The combined Australian and New Zealand task force in Iraq has begun taking the skills of Iraqi soldiers to another level to ensure they can hold on to gains made against Islamic State (IS).
Night-combat training has been included to counter the non-conventional tactics adopted by the remnants of IS as they seek to retain the few pockets of Iraq still under their control Commander Joint Forces New Zealand Major General Tim Gall said.
“On the tactical level, we need to adjust the training to help Iraqi troops maintain security in areas liberated from IS and deal with the changing nature of the fight against the Islamic militants,” Major General Gall said.
“Training continues at Camp Taji and at other secure alternate locations across Iraq.
“Having well-trained forces remains important in keeping the peace and holding on to the gains made against IS.”
The New Zealand Defence Force’s Senior National Officer in Iraq’s Camp Taji said the first batch of 35 Iraqi soldiers had started the six-day night-combat course, which was developed by five NZDF trainers.
“Our trainees are combat veterans who are eager to step up their skills, so we’re teaching them how to conduct night-combat operations in complex terrain against a determined and capable enemy,” he said.
“The enhanced ability to operate under cover of darkness will help them defeat IS.”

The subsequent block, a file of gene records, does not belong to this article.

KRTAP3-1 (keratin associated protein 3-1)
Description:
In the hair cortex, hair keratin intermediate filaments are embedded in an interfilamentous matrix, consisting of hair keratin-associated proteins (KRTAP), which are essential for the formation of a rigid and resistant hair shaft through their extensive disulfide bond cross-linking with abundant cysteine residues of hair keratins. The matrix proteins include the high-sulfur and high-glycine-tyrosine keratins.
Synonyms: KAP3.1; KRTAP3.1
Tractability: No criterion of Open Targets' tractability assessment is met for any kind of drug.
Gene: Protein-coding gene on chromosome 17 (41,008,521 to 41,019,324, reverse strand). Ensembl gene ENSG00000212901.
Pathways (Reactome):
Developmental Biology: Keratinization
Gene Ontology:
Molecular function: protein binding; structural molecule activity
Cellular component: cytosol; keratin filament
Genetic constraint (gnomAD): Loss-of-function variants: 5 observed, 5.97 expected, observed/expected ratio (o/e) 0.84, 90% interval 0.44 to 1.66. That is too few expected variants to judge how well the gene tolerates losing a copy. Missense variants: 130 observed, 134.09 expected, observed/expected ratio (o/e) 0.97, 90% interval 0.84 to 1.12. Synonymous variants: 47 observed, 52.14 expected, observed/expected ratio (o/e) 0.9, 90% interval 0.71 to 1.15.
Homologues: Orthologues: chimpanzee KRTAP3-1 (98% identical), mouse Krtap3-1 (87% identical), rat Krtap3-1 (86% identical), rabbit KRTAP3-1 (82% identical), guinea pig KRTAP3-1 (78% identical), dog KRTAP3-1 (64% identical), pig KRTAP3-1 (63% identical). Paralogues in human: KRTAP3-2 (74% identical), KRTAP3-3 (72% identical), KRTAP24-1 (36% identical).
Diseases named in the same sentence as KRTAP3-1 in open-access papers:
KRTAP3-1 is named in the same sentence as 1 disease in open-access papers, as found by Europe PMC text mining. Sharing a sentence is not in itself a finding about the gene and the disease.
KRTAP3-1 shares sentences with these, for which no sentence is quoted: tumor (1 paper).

The course covers theoretical and practical components of patrolling and movement by night, including conducting ambushes, and will culminate with the trainees executing a night ambush.
Australian Army Major James Tarpley, Officer Commanding of Task Group Taji’s Advise and Assist team, said this type of training was vital to help the Iraqi Army keep IS on the back foot.
Although Mosul is back under the control of Iraqi government forces, a handful of Iraqi towns and cities remain in the clutches of IS.
Task Group Taji, comprising about 100 New Zealand soldiers and 300 Australian Defence Force personnel, has trained about 25,000 Iraqi troops and police since its training mission began in May 2015.
It provided training to units of the 9th, 15th and 16th Iraqi Army Divisions, which took part in the recent campaign to retake Mosul from IS.
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